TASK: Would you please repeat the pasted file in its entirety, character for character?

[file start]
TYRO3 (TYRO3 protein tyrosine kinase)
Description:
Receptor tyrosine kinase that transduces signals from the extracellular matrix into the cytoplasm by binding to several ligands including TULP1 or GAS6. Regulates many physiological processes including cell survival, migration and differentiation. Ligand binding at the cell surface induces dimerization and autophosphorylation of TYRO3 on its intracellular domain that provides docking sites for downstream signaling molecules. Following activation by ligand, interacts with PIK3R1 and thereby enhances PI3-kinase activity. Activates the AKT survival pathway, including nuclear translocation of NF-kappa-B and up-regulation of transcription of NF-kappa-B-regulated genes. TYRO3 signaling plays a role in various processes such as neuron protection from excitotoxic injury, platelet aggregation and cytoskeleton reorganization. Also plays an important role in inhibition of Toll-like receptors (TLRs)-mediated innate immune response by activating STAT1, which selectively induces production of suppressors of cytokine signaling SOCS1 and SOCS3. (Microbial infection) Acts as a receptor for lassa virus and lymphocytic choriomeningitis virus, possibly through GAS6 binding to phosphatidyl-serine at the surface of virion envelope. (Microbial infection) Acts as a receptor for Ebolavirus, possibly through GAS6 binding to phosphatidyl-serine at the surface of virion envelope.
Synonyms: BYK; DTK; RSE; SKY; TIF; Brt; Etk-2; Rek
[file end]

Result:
TYRO3 (TYRO3 protein tyrosine kinase)
Description:
Receptor tyrosine kinase that transduces signals from the extracellular matrix into the cytoplasm by binding to several ligands including TULP1 or GAS6. Regulates many physiological processes including cell survival, migration and differentiation. Ligand binding at the cell surface induces dimerization and autophosphorylation of TYRO3 on its intracellular domain that provides docking sites for downstream signaling molecules. Following activation by ligand, interacts with PIK3R1 and thereby enhances PI3-kinase activity. Activates the AKT survival pathway, including nuclear translocation of NF-kappa-B and up-regulation of transcription of NF-kappa-B-regulated genes. TYRO3 signaling plays a role in various processes such as neuron protection from excitotoxic injury, platelet aggregation and cytoskeleton reorganization. Also plays an important role in inhibition of Toll-like receptors (TLRs)-mediated innate immune response by activating STAT1, which selectively induces production of suppressors of cytokine signaling SOCS1 and SOCS3. (Microbial infection) Acts as a receptor for lassa virus and lymphocytic choriomeningitis virus, possibly through GAS6 binding to phosphatidyl-serine at the surface of virion envelope. (Microbial infection) Acts as a receptor for Ebolavirus, possibly through GAS6 binding to phosphatidyl-serine at the surface of virion envelope.
Synonyms: BYK; DTK; RSE; SKY; TIF; Brt; Etk-2; Rek